The Modernist Sprawl
Like many artists, N.N. Rimzon is hesitant about holding forth on his work. So when I ask him to walk me through his latest show, he seems reluctant—and, as it soon becomes clear, perhaps for a good reason.
As one enters his ongoing exhibition, Forest Of The Living Divine, at Talwar Gallery in New Delhi, one is struck by the spectacular appeal of his paintings and sculptures. Warm colours dazzle the eye, towering statues seem to grow upward, and tiny figurines sprout like saplings from the floor. His style—ethereal as well as earthy, and often electrifying—blends the sublime with the sensual. The white cube of the gallery loses its impersonality and begins to resemble a vibrant rural scene, like a courtyard in some cottage in the Indian hinterland. One is content to move from work to work, seduced by the riot of colours and textures, all senses alert, and not too worried about finding meaning in the method.
It has been 23 years since Rimzon has had a solo show in the Capital, though he has been part of several group exhibitions in between, all over the world. The new body of work around us is spare but potent. On the four levels of the building that houses the gallery, paintings and sculptures have been positioned strategically from the basement to the terrace, without overcrowding them, and by keeping a certain synergy in mind. One needs to pause on each floor, soak in the energies that emanate from the various art forms, in order to be able to hear the wordless conversations they are engaged in.
“I want my sculptures to radiate an energy from the inside," says Rimzon, standing in front of a female figure, poised upon a rotund base, on the ground floor. Made of fibreglass, resin and granite dust, the sculpture is called Forest At Night, a name that conjures up multiple resonances.
When I ask him about the provenance of such mysterious figures, or the seemingly realist settings of some of his paintings, Rimzon is evasive. “All of my visual references emerge from our collective memories," he says, before admitting to allusions to paganism and fertility rituals in some of the work. For those of us who have admired Ramkinkar Baij’s sculptures in Santiniketan, in the Birbhum district of West Bengal—some of which were quite obviously influenced by the local Santhal tribes—Rimzon’s creations will ring an art-historical bell.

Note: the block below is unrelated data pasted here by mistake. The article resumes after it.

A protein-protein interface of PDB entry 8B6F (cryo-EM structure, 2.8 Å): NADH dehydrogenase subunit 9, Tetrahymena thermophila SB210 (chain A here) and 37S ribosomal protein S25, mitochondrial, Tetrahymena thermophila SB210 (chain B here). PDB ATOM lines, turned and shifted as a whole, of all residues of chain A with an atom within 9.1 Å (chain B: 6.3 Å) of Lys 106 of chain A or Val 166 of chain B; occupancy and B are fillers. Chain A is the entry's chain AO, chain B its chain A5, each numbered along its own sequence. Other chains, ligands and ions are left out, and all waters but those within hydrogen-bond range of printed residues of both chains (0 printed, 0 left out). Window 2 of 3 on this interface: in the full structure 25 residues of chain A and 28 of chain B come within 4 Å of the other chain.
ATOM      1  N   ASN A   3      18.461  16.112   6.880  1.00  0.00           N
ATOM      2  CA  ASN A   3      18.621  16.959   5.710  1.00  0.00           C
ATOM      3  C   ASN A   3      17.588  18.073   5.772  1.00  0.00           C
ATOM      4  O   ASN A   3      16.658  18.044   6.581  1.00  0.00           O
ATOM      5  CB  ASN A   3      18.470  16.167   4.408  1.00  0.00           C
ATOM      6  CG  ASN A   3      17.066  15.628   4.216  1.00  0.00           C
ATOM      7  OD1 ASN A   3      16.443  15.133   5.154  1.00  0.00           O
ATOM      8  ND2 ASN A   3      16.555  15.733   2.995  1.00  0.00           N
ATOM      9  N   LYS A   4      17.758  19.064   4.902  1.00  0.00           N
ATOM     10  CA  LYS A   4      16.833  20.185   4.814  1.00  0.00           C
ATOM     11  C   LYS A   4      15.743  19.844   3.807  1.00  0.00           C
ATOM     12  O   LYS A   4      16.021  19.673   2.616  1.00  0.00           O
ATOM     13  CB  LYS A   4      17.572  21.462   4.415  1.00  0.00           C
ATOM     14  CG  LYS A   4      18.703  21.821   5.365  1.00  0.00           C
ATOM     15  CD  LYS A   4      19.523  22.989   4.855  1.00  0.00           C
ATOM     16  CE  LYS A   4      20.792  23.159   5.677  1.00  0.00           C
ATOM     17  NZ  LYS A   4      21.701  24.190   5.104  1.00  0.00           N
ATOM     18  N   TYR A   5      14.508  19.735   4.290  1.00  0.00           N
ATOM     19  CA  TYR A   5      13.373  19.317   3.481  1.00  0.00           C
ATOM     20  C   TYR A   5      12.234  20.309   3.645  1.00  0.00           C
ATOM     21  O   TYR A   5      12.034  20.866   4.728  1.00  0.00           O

His paintings are strikingly simple—almost innocently figurative in their composition and draughtsmanship, until you begin to look closely at the colour palette. It is a rare gift to be able to evoke a mood of dread simply by the use of colour and Rimzon achieves this remarkably well in all his paintings.
With a patina of darkened sepia on most of them, these acrylics look as though they have been imagined through a dusky filter. As a result, the serenely rustic scenes they depict—a cottage under a starlit sky, a pond beside a hut, a dog by a shrine—reach us infused with the power of the uncanny. This continuity between the real and the surreal, mortal and divine, earth and sky, is at the heart of Rimzon’s artistic enterprise.
“Although much of my work is ostensibly figurative, my continual interest is in elevating it to another level of representation," he says, as we look together at Temple Under The Night Sky, another acrylic on canvas. With the temple at the centre, the imagery draws the eye to the brick-red sky, dotted with stars that look like fat, white droplets. The circular whorls on which the temple stands like a phallus, the stretch of inky-blue water that lies in front of it, and the trees in the background, like naked torsos, come together to evoke a primordial atmosphere, leaving behind the suggestion of something perverse hanging in the air.
The most arresting sculptures refer to the figure of the mother. Mother At The Forest, installed in the basement, is a large disk made of fibreglass that is made to look like the distended belly of a pregnant woman, with trees growing along the edges. Big Maa, installed on the rooftop, is an appositely oversized object, once again made of fibreglass, with an erect and elongated head.
While being unquestionably phallic, Big Maa is also able to retain its matronly aura with the series of breast-like lumps growing out of its slender neck. Bringing to mind some of the sculptures by the French-American artist Louise Bourgeois (especially Destruction Of The Father, which has similar bumps and knobs all over), Rimzon’s work is a classic example of a modernist sensibility interacting with several histories of thought and emotions.
Stately to behold, its imagery mysterious and absorbing, art of this kind does make one wonder about the creative process, especially about the moment when the artist is able to tell that his work is done. “The drawings I make in my notebooks, the objects I collect along the way, all come together in a thought process that is continuous with my paintings and sculptures," says Rimzon. “As for the moment when a piece is finished—well, at some point, I get the intimation of a certain truth, and then I know my work is done."